COLUMBIA — For the second year, Columbia Public Schools' in-house summer school program has finished with a surplus.
Because the district is a public-sector operation, it's not technically profit. But it is a surplus of revenue over expenses to the tune of $900,000 in 2012 and again this year, said Sally Beth Lyon, chief academic officer for the district.
By contrast, the summer program lost the district almost $2.5 million when it contracted with EdisonLearning.
"Well it's not a one-for-one, like, 'Oh, now we have this money and are going to go spend it on something new,'" Lyon said in an interview Tuesday. "It simply goes back into the general revenue of the school district along with the state aid that we get for a regular school year, patrons' taxes and all of our other sources of revenue so that we can spend it on salaries, keeping the lights on and others things that are expenses of the school district."
Since the district took over the summer school programs in 2010, enrollment in the has increased, Lyon said.
Summer school includes programs for kindergarten through eighth-grade students and ninth- through 12th-graders, an extended school year program and specialty programs.
This year, 7,899 students attended the programs, up from 7,572 last year, according to documents prepared for Columbia School Board members. Lyon recapped the summer for board members at their meeting Monday evening.
"In the olden days back when it was costing us $2.5 million, and we were in a contract with EdisonLearning, they were able to give students a gift card for perfect attendance," Lyon said. "We anticipated when we were no longer giving students a $100 gift card that we would see a decline in enrollment and attendance, and that first year we did. But since then, it has steadily gone back up because of numerous things we have done."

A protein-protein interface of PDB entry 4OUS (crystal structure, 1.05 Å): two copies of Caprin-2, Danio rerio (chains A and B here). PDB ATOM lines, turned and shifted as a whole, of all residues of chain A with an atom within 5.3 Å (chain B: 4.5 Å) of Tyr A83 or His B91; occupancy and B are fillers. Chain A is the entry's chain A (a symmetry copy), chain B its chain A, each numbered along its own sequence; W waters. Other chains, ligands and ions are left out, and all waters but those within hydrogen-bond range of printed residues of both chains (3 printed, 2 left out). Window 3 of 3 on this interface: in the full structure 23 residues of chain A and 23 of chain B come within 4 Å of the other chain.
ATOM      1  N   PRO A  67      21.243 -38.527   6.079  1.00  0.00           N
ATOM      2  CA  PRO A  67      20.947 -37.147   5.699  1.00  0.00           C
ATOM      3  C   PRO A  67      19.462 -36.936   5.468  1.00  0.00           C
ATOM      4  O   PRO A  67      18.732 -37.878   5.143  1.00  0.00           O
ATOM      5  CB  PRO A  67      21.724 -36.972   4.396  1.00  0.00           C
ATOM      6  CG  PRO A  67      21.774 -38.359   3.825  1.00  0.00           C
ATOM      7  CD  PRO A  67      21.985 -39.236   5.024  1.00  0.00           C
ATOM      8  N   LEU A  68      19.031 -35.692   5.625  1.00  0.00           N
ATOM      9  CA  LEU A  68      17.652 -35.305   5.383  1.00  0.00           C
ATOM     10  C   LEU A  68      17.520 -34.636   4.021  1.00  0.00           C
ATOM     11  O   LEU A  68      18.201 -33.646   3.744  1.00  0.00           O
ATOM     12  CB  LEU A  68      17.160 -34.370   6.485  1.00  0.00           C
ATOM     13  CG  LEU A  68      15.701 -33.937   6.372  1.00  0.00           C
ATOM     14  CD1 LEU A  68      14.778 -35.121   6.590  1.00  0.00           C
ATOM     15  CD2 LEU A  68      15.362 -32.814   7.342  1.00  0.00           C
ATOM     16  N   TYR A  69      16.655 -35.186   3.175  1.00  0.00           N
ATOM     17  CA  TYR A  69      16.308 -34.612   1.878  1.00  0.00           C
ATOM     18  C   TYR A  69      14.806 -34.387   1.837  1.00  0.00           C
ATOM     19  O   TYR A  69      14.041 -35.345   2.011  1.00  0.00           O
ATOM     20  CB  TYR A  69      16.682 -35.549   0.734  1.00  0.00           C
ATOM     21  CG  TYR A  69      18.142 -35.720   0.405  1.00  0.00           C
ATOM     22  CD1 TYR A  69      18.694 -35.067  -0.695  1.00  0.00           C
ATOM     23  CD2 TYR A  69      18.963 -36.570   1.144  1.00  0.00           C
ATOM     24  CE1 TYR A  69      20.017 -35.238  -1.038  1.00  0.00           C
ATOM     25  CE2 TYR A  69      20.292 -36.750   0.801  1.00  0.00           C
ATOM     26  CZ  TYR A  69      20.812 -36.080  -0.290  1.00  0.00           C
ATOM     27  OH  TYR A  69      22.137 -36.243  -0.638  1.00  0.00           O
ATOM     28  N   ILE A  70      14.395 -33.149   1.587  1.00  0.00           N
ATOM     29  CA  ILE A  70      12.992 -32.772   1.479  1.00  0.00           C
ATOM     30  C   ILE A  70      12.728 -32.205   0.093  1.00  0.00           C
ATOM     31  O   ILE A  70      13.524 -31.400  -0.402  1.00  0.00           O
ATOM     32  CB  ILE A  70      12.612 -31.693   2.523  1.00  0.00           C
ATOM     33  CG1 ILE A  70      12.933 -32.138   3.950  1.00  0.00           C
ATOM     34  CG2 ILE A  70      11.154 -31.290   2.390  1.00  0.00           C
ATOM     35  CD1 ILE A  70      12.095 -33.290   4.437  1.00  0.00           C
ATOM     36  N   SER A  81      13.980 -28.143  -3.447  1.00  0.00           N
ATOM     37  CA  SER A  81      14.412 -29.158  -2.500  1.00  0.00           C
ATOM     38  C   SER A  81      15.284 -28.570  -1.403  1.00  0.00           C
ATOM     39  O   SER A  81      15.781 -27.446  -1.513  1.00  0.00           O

The district now offers summer school in every school, so students can go to their home schools and feel more comfortable in a familiar environment. Also offered were what Lyon called "cool new courses" for high school students and a range of specialty programs, including art explorers and drivers education.
"Our goals of the specialty programs are to provide enrichment opportunities that meet the needs and interests of our students during the summertime at no charge to them," Lyon said.
Students can complete credits or earn advancement credits through the Secondary Summer School High School Credit program. This summer, 81 percent of students participated in the credit advancement portion of the program and 19 percent in the credit completion portion, according to board documents.
Lyon told board members the district hopes to continue to look for ways to increase enrollment in all programs, develop more community partnerships for students and make sure programs are more consistent among schools.
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